Right from its design, the ArenA in Amsterdam was going to be the world’s most innovative stadium. Not only could (and can) visitors watch football there, but also see concerts. The sliding roof makes weather conditions irrelevant. In 2020, the ArenA must again be the most innovative stadium in the world. And this time by becoming the first fully interactive stadium, blogs Managing Director Big Data Analytics at KPMG Sander Klous.
By gathering, analysing and using data, the stadium of the future soon has to make a visit to a concert or a match even more comfortable. What it boils down to is that visitors are connected online with ArenA from their homes to the stadium and, with the aid of data analysis, are escorted from their front door to their seat. Tools on the smartphone, for example, show them the way to avoid traffic jams, where to park and the quickest way to their seat.
The stadium experience itself is also changing. If you need to go to the bathrooms, no need to join endless queues anymore and miss part of the concert. You can see on your smartphone if there’s a queue or reserve a toilet. You can also order a drink or a snack. Football supporters, in turn, can monitor the average heartbeat, temperature and speed of the teams. Based on these data, analyses reveal, for instance, if players need to shift into higher gear to increase the chances of winning. In other words: if they need more encouragement from the spectators. Interaction between ArenA and visitor, thanks to these data.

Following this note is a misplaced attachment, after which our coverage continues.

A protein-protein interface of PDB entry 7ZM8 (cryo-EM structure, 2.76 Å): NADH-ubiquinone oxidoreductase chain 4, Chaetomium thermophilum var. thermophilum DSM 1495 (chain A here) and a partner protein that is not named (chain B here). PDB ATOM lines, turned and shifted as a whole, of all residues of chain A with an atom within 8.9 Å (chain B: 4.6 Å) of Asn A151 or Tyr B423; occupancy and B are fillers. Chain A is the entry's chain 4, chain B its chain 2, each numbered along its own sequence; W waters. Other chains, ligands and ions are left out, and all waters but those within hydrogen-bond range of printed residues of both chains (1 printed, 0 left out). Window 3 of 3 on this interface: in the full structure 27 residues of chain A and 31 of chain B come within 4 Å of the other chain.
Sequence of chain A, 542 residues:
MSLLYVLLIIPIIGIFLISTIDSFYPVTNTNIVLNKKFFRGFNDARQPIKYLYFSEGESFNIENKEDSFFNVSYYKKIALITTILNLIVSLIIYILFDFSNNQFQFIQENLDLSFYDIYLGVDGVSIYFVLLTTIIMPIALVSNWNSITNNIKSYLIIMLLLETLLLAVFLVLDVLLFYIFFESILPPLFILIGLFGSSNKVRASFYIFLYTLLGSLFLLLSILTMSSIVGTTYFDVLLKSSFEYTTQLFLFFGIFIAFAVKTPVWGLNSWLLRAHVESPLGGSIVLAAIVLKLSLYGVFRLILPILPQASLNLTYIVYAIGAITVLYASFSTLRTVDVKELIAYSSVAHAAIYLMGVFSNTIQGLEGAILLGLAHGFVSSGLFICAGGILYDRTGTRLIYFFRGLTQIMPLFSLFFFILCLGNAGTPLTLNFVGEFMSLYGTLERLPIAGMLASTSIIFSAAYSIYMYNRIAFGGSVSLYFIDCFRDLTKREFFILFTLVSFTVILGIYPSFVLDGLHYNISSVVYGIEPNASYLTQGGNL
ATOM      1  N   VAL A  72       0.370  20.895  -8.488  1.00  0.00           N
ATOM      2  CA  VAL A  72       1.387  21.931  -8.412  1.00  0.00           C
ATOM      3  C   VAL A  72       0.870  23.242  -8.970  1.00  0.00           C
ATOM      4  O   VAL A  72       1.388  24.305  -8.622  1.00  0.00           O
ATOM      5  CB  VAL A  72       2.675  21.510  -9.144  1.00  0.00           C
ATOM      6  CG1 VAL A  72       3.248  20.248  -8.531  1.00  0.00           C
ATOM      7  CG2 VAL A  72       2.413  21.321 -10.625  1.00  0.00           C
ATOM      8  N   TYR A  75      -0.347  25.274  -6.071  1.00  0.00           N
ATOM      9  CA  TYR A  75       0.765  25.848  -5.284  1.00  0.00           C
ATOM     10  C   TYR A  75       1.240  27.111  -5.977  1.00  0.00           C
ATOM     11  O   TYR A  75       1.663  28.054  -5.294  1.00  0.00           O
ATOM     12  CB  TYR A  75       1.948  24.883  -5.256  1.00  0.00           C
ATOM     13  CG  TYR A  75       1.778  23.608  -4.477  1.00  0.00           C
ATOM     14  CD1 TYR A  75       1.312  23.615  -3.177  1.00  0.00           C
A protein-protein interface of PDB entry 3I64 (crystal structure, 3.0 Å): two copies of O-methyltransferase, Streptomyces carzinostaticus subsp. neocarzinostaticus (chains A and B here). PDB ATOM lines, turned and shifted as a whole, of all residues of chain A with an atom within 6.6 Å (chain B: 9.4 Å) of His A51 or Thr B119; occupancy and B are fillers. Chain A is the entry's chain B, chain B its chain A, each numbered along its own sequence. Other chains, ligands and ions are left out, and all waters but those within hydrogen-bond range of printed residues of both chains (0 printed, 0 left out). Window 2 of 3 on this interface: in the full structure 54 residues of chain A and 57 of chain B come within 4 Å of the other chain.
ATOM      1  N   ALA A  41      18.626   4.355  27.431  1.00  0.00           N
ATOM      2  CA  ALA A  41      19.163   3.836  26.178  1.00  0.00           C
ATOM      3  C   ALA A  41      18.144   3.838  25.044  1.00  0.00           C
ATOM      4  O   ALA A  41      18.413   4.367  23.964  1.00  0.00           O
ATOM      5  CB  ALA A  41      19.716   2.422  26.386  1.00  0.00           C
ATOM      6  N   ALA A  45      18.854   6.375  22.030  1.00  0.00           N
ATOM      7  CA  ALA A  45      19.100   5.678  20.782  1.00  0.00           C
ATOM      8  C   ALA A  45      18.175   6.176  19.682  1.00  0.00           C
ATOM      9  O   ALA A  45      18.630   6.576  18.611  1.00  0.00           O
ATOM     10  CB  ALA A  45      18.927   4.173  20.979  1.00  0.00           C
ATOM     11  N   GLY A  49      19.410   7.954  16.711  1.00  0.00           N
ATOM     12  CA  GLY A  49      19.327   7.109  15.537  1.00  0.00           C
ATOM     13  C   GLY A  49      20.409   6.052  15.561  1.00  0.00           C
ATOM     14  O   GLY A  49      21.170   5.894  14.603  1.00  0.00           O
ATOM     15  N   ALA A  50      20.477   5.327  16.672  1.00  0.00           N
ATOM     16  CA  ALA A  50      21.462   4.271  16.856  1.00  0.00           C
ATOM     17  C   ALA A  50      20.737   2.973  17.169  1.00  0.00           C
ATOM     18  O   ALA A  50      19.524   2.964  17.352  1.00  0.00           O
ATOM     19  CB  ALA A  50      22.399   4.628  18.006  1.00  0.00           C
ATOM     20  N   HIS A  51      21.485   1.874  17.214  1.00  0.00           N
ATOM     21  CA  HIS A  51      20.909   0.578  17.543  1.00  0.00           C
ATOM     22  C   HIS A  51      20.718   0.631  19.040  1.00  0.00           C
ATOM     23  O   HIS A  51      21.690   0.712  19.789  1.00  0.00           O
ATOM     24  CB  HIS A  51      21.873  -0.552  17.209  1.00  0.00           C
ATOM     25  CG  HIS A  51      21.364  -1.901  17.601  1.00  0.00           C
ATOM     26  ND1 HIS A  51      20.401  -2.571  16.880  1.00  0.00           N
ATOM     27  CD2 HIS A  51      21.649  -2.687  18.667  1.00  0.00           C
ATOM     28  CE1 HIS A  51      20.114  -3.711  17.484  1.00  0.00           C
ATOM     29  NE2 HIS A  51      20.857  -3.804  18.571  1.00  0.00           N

To fulfil the ambition of the most innovative stadium, the ArenA will be transforming in the coming years under the name Innovation ArenA in one of the country’s biggest innovation trials. To this end, the ArenA has launched an international innovation competition for creative and innovative entrepreneurs. The best ideas are tested in the ArenA and are supported by the municipality of Amsterdam, Amsterdam Smart City and innovation partners such as KPMG.
The innovation partners, including TNO, KPN, Microsoft, Huawei and KPMG, are lending a hand so the ArenA can reinvent itself. KPMG for instance helps in setting up the trial in two ways. In the first KPMG has a major role in the responsible use of all the gathered data. Visitors generally don’t mind if their data contribute towards more comfort and an enhanced fan experience, but they lose confidence when they feel their privacy is being compromised for focused but unnecessary advertising. Secondly KPMG is helping to set up a system that guarantees transparency and ensures that data are gathered, analysed and used in a manner that you as a visitor may expect. In other words, visitor trust is the guiding principle.
The stadium experience is also associated with physical and social safety. In this, too, KPMG plays a major part. The challenge is to ensure that a visit to the ArenA is fun, but especially also safe. The images of the drama in 2010 at the Duisburg Love Parade are still clear in our memories. Twenty-one people died there when a crowd got stuck in a tunnel.
KPMG is developing systems to help prevent similar situations. By closely mapping movements of large crowds it is possible to respond appropriately when panic sets in, or even before panic sets in. And that is not an unnecessary luxury in a time when we’re regularly confronted with potentially threatening situations. In 2020, for example, the ArenA must not only become the most innovative, but definitely also one of the safest stadiums in the world; on the eve of Amsterdam welcoming supporters as one of the thirteen host cities of the European Championships.
Author: Sander Klous, director KPMG